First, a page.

Welcome to Wet Paint in the Wild, an extension of Annie Armstrong’s gossip column wherein she gives art-world insiders a disposable camera so they can give us a peek into their corner of the madcap industry.
This past weekend, FORMAT music festival brought the psychedelic art- and music-loving hordes out to the Ozarks, for the event curated by Roya Sachs and Mafalda Millies.
Artists like Maurizio Cattelan, Jacolby Satterwhite, and Doug Aitken all contributed work to the show, and since I couldn’t be there, I handed Roya a disposable camera so I could catch a glimpse…
Basecamp for two weeks—our office trailer onsite. It consisted of: walkie talkies that were constantly on low bat; piles of printed CADs with red notes on them; an abundance of adaptors for European cables; and snacks of course! Our partner and founder of C3, Charles Attal, insisted we share a trailer with him so we could all be in the action together (and he could coach us through the madness!).
My co-curator and TRIADIC co-founder Mafalda Millies and our right hand Jeannette Galavis—dividing and conquering on emails and wishing it was still 8 a.m. so we had more hours in the day. The missing TRIADIC partner and executive producer Lizzie Edelman was likely running around in meetings with the fire marshall and/or city council that day. Those last days leading up to showday were amazingly thrilling, and incredibly terrifying!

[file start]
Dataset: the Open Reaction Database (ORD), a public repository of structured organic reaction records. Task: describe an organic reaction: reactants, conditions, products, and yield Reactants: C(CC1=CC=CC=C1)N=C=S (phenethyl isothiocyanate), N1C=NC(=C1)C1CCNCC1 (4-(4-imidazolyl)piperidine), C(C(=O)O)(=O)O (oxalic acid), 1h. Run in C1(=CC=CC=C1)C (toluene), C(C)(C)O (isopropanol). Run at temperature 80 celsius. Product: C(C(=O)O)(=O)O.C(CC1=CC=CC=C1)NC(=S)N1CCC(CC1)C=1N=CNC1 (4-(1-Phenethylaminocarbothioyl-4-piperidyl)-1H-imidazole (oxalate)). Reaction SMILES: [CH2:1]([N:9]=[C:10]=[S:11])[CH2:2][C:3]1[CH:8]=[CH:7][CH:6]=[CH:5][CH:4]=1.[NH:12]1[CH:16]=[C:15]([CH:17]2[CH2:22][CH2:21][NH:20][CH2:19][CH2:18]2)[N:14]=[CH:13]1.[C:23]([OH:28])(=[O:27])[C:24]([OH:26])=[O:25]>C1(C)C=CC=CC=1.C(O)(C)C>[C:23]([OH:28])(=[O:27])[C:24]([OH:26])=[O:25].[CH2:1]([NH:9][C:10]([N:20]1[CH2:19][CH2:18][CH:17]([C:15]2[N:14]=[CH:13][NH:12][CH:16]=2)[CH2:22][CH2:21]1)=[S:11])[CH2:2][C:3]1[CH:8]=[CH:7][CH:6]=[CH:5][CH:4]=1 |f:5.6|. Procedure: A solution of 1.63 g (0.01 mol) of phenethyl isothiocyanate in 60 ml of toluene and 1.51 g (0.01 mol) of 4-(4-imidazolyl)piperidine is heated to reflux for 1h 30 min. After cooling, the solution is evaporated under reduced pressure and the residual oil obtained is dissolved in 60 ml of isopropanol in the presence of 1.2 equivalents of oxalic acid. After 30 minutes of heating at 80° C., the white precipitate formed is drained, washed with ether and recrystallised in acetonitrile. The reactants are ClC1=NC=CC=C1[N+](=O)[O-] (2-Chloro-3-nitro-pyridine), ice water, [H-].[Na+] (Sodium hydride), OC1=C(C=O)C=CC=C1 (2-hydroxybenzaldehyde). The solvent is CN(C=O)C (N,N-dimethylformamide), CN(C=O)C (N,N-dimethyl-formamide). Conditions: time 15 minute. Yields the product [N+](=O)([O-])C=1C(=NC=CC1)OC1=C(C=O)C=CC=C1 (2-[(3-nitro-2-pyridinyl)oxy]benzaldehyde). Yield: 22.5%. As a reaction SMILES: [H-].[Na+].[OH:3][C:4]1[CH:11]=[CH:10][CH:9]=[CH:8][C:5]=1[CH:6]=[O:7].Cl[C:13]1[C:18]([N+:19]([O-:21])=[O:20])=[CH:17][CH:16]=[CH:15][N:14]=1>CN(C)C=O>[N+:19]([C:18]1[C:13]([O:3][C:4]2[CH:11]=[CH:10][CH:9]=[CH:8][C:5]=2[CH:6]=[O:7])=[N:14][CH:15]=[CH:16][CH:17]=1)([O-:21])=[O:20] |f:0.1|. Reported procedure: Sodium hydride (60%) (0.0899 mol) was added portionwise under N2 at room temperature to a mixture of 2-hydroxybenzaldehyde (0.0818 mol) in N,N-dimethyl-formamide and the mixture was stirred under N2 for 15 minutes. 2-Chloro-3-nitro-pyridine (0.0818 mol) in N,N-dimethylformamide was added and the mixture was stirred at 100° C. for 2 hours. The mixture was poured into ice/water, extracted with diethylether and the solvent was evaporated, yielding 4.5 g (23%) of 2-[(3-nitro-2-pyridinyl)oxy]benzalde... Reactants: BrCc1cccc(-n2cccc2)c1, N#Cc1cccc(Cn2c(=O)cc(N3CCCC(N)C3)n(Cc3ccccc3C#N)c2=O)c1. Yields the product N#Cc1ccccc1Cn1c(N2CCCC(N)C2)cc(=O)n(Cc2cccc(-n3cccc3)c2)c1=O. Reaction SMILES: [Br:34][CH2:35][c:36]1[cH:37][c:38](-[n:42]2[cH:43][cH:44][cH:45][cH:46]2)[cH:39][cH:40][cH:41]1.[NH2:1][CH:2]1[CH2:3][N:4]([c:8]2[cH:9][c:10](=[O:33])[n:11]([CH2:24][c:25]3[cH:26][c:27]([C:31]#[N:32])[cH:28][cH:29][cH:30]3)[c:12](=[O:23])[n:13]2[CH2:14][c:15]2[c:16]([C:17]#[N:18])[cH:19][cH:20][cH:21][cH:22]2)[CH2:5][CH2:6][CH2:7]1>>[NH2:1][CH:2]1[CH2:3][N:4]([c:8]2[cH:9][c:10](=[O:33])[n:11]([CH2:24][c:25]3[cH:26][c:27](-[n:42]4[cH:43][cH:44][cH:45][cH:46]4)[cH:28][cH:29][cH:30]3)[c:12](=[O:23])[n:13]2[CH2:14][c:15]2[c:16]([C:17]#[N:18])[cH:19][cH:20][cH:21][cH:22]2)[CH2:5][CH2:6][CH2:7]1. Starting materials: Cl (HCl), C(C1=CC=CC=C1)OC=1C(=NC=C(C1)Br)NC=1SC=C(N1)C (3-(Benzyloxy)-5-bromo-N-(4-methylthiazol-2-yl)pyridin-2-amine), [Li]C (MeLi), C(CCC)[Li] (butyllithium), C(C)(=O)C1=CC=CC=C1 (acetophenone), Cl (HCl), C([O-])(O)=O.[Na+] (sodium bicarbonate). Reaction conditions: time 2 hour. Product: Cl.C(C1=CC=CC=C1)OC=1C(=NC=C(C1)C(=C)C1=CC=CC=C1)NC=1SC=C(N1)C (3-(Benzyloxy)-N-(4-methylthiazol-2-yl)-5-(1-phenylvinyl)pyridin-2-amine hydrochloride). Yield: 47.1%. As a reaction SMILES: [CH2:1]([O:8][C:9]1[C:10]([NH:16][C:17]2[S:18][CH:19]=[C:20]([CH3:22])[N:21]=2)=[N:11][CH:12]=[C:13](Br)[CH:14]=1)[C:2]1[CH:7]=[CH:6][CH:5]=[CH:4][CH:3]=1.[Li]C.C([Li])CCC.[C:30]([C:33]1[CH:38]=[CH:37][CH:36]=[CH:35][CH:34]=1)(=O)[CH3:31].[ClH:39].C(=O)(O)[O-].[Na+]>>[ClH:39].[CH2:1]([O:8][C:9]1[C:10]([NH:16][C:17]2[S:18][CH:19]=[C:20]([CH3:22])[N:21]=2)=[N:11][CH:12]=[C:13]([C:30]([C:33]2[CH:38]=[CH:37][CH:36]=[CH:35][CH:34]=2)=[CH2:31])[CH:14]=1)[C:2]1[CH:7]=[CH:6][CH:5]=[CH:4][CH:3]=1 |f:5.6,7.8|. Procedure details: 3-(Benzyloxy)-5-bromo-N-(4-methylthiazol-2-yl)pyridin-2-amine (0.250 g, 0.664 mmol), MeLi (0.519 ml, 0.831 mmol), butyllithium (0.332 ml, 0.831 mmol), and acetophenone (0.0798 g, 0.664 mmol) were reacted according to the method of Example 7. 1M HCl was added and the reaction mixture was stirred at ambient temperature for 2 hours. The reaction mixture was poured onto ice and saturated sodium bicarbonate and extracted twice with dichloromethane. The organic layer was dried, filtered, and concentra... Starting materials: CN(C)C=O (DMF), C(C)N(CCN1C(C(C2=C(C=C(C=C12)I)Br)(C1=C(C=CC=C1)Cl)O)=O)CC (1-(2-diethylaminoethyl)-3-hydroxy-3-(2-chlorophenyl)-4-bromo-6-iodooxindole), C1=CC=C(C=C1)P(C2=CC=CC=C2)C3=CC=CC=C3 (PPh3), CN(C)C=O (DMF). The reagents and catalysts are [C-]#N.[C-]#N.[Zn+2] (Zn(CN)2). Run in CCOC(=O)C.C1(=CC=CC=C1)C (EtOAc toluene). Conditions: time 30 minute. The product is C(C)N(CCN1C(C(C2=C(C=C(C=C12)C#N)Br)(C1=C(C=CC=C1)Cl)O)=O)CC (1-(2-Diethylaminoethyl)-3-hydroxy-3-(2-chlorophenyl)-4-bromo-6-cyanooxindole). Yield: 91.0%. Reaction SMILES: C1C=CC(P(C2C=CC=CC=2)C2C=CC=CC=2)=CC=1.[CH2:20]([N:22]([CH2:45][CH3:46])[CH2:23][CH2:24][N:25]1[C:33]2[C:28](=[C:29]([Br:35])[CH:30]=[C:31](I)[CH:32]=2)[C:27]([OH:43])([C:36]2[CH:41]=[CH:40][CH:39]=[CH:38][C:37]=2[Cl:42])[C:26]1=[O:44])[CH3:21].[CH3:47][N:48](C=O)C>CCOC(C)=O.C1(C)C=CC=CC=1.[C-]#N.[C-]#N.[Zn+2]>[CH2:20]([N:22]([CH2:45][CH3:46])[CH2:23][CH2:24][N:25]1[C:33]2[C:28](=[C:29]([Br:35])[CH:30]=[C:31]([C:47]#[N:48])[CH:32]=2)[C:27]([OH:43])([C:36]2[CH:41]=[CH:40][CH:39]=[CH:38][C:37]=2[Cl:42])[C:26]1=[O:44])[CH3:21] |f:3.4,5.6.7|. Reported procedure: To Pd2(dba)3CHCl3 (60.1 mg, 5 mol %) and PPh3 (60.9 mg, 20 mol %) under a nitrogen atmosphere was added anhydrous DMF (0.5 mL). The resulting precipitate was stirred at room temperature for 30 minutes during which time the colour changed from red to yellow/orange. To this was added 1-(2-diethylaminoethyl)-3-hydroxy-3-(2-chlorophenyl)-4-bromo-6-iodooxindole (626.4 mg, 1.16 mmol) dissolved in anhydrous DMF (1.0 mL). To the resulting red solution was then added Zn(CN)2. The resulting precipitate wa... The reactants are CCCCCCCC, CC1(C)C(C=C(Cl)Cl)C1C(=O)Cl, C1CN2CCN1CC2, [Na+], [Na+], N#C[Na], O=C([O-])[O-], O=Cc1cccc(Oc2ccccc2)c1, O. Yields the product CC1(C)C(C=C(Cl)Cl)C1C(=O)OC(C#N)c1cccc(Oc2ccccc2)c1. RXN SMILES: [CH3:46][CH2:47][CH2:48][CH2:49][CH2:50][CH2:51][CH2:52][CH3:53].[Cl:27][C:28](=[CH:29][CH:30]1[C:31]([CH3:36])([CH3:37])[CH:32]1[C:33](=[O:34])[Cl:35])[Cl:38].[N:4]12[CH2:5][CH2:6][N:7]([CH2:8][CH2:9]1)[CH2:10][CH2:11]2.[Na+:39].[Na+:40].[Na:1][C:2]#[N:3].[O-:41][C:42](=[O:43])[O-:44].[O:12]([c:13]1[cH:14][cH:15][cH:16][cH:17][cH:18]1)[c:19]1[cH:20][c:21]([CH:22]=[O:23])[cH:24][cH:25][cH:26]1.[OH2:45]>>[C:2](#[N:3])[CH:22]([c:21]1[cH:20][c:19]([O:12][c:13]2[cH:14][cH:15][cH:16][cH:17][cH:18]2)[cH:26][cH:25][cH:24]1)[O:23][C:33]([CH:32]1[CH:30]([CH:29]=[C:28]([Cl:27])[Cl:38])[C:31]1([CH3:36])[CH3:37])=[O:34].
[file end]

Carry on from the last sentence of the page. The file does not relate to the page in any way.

Installing James Tapscott’s Arc Zero installation. He used many different materials (mist, light, water, steel) to create this eclipse-like visual throughout the weekend. Festival goers could cool down in the mist during the hot days, and at night this turned into a kind of portal entrance to assume vivid astro focus’s late-night venue, Smokey’s.
Installing DomeRx by artist Darren Romanelli, who collaborated with Taschen-published author Jessica Hundley on a three-day experience celebrating our symbiotic relationship with nature, including a specially-curated 360 “mixtape” edit of the Netflix documentary Good Trip: Adventures In Psychedelics.
Mafalda and I spent many months and hours on calls with Justin Billcheck, one of our production heads. While he’s a crafty problem solver on all fronts and a veteran in the festy scene, he became somewhat of an art wizard by the end of it, coming up with ideas of how to tie artworks and installations together in a seamless manner. We were extremely lucky to have him and C3’s powerhouse of producers to support all of our artist builds.
Here’s another member of the crew: Scott aka “Losy,” who helped build Norwegian artist Sissel Tolaas’s smell installation in the main field. The silver pipes were pumping different smells of Arkansas earth through the field. Sissel’s practice aims to have an invisible presence, with the purest smells of Arkansas nature floating through the air.